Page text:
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Joseph HAYDN (1732-1809)
Violin Concerto in C major, Hob.VIIa:1 (1765?) [17:46]
Violin Concerto in A major, Hob.VIIa:3 (1765?) [23:03]
Violin Concerto in G major, Hob.VIIa:4 (1769?) [19:31]
Augustin Hadelich (violin)
Cologne Chamber Orchestra/Helmut Müller-Brühl
rec. Deutschlandfunk Kammermusiksaal, Cologne, Germany, 15-17 May 2007.
NAXOS 8.570483 [60:20]
Experience Classicsonline

Helmut Müller-Brühl and the Cologne Chamber Orchestra have contributed a number of fine discs to the ongoing Naxos-Haydn project (see Naxos Haydn review page), but this disc is one of their very best. Let us give conductor and orchestra their due – the playing is stylish and period sensitive, with vibrato kept to a minimum and a merry harpsichord continuo tinkling its way through the performances. Müller-Brühl's tempi are consistently well chosen and his direction is clear-sighted. He is no Thomas Fey or Nicholas Harnoncourt: he does not blaze or tweak your nose. He is, though, a reliably fine Haydn conductor with a feel for Haydn's poetry and an ability to bring off his zippy finales.
This much we expect from the Cologne forces. What raises this disc from being another solid recommendation to being one to seek out is the revelation of 24 year old violinist Augustin Hadelich. German by descent and Italian by birth, Hadelich has an old fashioned sound that brings these concertos to life.
Here is a violinist who clearly enjoys the charm and elegance of Haydn's music, but feels its emotional content too. His playing is beautiful rather than pretty – his full, rounded but middled tone contrasting with the historically-informed performance style of his collaborators. Not that his style jars with theirs: the contrast simply serves to snap the listener's attention to the solo line. The technical polish and dynamic control of his playing is easy to take for granted given his musicality and propulsive rhythmic thrust, but it is worth remarking as he handles the virtuoso demands of all three concertos effortlessly. His slow movements are wistfully beautiful, woven with wonderfully long-breathed phrasing. The cadenzas in each concerto – Hadelich's own – are idiomatic and enthralling: from the honey-toned cadenza of the C major concerto's first movement to the surprisingly passionate cadenzas of the first movement of the A major concerto and the slow movement of the G major concerto.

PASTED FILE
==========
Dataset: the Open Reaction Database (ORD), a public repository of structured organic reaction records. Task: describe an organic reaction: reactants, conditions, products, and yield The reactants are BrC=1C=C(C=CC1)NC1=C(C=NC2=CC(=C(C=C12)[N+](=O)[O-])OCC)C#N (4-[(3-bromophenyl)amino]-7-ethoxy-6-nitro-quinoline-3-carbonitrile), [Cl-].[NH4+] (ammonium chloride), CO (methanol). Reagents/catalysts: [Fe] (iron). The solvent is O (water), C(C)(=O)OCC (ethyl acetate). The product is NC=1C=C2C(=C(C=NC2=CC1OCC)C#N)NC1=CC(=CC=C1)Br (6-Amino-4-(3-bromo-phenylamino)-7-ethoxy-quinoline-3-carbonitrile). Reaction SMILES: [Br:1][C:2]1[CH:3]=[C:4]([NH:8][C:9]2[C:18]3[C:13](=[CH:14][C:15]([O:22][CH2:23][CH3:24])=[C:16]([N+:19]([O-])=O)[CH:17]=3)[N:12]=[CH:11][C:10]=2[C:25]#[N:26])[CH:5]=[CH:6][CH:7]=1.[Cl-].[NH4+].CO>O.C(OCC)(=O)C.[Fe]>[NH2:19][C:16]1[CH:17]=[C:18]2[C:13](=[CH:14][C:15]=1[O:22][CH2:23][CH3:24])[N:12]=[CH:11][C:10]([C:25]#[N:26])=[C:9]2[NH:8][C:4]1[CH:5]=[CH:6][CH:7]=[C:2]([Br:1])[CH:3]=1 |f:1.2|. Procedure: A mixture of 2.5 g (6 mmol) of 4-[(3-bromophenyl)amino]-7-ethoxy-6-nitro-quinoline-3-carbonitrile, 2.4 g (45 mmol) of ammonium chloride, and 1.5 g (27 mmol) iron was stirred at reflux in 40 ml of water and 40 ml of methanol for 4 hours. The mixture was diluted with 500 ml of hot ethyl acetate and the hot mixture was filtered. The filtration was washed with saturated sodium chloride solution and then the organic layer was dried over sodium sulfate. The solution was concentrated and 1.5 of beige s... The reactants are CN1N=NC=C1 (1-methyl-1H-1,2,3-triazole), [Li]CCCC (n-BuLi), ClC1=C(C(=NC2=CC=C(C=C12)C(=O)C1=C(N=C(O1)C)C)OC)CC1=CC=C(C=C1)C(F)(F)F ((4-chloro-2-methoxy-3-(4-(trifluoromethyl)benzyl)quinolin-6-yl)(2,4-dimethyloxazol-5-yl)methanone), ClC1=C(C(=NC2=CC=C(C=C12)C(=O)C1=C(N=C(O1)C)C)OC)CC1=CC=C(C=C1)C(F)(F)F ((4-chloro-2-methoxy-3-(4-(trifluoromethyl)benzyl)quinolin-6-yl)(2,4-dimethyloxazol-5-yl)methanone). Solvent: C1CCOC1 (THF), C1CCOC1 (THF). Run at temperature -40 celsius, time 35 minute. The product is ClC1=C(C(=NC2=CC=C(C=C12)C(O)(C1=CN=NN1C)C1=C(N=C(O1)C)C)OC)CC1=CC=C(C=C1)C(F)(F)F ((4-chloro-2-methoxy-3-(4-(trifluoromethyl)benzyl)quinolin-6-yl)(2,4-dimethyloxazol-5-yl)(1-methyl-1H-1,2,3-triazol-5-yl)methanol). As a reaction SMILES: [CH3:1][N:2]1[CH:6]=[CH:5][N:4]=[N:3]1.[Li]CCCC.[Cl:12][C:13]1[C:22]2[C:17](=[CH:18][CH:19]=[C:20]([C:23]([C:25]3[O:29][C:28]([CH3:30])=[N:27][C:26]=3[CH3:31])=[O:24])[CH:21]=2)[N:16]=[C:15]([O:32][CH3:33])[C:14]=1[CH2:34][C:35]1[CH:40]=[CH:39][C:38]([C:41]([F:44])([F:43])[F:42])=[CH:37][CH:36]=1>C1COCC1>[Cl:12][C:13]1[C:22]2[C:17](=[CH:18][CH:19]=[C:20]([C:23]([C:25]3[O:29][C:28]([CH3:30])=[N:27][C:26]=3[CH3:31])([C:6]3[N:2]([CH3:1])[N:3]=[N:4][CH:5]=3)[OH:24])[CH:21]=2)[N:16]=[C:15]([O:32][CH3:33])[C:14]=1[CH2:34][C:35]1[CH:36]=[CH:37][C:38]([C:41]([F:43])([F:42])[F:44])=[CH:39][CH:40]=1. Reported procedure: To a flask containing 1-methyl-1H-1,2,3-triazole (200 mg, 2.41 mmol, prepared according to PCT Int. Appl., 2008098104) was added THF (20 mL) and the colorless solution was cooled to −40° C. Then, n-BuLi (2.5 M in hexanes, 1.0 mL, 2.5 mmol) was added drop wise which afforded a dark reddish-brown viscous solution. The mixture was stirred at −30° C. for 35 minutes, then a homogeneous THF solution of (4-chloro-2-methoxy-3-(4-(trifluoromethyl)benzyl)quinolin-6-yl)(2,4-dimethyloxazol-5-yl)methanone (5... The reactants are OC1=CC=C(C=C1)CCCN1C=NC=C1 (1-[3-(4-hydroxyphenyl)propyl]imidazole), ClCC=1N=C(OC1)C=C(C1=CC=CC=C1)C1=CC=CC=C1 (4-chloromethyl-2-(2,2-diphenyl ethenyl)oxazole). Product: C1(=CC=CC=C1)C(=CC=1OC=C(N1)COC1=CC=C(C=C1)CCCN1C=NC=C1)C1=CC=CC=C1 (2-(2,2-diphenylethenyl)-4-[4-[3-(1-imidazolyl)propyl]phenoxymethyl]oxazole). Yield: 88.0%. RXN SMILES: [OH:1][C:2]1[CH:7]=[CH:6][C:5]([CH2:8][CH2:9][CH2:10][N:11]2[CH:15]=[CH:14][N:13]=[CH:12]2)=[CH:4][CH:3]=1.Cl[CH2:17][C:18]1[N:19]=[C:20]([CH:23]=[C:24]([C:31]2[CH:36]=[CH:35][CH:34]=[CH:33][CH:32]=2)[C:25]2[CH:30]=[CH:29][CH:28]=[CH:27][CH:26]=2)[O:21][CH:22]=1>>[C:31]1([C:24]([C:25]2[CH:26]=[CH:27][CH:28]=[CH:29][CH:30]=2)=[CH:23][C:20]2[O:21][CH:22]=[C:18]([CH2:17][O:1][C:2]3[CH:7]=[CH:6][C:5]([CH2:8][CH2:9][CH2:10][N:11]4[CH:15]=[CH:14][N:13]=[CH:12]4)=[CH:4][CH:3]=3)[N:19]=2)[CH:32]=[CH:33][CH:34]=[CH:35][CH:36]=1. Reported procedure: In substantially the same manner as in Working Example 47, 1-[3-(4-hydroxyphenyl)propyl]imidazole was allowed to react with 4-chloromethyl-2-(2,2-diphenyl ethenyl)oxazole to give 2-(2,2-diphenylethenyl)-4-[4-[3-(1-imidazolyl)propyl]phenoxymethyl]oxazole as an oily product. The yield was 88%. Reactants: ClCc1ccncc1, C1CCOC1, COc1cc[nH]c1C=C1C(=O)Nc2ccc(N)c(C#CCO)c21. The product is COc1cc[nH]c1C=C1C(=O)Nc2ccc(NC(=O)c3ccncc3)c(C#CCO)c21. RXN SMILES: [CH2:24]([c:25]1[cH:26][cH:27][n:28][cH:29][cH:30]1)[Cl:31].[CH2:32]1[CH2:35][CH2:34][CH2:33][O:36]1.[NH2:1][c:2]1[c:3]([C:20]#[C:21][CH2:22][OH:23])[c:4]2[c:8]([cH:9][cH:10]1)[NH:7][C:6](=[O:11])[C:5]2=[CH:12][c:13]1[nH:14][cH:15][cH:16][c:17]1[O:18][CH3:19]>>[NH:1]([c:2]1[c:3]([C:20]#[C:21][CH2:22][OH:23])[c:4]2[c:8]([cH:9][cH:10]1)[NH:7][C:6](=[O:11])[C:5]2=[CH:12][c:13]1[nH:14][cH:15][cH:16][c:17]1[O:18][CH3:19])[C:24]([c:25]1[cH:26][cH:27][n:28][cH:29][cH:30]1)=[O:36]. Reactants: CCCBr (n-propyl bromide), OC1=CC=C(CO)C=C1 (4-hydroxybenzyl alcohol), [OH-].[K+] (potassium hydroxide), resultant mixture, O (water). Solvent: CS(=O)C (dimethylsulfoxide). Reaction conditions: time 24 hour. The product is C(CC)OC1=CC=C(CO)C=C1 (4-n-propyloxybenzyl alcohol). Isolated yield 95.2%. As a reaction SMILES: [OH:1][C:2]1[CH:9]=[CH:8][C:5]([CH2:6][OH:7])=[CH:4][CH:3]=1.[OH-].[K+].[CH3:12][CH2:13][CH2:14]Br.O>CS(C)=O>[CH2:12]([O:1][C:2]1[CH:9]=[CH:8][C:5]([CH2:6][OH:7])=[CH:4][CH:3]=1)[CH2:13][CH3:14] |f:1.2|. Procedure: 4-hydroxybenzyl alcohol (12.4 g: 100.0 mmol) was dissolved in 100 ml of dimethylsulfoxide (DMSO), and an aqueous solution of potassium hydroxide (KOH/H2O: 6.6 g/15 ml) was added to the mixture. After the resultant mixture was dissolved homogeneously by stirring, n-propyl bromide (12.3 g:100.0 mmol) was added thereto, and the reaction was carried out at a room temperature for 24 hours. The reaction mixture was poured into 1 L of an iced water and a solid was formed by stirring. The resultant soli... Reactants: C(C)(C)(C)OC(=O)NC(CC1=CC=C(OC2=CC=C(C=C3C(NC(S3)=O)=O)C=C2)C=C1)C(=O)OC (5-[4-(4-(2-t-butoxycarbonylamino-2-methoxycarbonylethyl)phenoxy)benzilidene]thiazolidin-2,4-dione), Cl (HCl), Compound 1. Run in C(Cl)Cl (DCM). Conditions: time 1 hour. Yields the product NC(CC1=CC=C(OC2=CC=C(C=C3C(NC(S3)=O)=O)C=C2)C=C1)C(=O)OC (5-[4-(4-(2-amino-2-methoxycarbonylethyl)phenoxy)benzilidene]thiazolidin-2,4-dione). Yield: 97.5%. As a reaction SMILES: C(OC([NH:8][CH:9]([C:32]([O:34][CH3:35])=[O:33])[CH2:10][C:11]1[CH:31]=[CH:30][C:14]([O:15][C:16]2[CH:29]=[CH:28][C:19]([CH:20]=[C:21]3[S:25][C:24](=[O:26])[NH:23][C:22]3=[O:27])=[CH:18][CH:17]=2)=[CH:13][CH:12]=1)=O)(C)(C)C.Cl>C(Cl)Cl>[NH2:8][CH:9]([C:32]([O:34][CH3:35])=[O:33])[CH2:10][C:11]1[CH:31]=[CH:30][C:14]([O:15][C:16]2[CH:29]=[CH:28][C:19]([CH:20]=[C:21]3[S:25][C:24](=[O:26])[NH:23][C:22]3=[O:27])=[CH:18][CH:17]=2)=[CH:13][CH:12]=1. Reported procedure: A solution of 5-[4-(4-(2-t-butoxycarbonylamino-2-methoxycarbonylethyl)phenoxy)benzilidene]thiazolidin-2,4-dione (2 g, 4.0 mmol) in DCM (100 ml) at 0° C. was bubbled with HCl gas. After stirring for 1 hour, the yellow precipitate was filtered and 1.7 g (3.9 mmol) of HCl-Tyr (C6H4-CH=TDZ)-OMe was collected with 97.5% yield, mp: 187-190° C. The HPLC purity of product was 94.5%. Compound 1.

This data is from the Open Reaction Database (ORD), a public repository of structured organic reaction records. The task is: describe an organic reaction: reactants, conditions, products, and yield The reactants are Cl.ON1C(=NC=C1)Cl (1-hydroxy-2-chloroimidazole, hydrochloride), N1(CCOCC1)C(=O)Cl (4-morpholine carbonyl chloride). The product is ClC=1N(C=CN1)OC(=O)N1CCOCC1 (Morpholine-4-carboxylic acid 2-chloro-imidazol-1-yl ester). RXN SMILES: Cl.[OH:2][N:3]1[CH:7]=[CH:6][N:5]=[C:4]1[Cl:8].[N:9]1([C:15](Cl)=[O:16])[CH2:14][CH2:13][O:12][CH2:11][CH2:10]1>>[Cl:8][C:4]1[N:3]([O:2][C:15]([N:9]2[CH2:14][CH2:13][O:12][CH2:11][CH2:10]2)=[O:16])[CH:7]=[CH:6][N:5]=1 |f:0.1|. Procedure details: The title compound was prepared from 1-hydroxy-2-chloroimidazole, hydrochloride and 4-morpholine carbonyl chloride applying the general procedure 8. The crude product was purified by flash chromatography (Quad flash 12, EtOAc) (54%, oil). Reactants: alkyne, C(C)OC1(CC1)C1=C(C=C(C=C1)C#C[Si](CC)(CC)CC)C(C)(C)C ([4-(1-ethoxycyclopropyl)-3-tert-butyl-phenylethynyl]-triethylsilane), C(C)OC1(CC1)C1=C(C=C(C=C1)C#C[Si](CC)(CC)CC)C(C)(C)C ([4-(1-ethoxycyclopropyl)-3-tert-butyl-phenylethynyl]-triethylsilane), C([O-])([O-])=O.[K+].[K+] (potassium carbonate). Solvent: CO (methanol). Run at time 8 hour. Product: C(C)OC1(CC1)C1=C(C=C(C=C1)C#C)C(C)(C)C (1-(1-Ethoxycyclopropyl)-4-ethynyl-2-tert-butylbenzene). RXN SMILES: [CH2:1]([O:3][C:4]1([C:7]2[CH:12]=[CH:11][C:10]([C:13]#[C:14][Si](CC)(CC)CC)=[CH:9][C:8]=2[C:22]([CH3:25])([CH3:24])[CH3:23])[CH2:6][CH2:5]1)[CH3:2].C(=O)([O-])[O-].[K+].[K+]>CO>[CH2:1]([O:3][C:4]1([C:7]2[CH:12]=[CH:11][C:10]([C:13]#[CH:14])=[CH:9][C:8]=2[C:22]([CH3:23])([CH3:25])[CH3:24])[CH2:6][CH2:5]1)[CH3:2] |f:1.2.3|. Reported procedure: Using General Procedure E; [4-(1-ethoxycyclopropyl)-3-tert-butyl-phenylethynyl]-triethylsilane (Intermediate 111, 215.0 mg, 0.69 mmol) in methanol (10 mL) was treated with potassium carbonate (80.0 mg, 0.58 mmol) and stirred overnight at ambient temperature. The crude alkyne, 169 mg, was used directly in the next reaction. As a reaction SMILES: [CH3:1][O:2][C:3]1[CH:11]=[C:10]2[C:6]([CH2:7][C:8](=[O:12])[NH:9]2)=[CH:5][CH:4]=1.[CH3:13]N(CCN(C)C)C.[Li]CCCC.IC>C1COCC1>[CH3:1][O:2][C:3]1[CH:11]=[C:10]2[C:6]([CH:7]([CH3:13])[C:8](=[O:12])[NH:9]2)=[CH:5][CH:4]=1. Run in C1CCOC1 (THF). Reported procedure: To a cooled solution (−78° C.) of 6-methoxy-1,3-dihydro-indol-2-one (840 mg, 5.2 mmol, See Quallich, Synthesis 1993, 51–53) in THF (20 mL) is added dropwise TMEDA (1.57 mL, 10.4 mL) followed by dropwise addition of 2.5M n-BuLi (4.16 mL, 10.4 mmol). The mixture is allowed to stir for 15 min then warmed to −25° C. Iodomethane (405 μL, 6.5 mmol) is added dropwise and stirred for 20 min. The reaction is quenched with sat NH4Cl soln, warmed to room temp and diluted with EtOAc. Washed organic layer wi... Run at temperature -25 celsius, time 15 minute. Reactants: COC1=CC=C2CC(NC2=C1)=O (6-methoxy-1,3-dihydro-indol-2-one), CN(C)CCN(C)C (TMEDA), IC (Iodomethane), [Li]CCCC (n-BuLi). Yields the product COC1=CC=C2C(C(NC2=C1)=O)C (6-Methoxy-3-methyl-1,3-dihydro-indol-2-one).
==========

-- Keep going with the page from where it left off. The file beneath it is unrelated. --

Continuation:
As for the music itself, it should be self-recommending. As Keith Anderson's booklet notes explain, of the nine concertos for violin once attributed to Haydn, only four were really his and the second of these has been lost. The three violin concertos on this album, then, are all that is left to us.
Haydn's concertos for violin are the poor cousins of Mozart's violin concertos as far as the catalogue is concerned, but they are far better than their relative neglect suggests. All three concertos are beautifully proportioned and ear-ticklingly engaging. The C major concerto that opens the disc has a proud opening movement and a witty finale in which the orchestra interacts with the soloist's florid lines by repeating its agreement emphatically, to with the rhythm and the sense of: “That is just what I think. That is just what I think. That is just what I think.”. The G major is quite lovely and the A major is probably the highpoint of the set in its union of poetry and high-wire thrills. When played as well as they are here, these concertos are hard to resist.
Tim Perry

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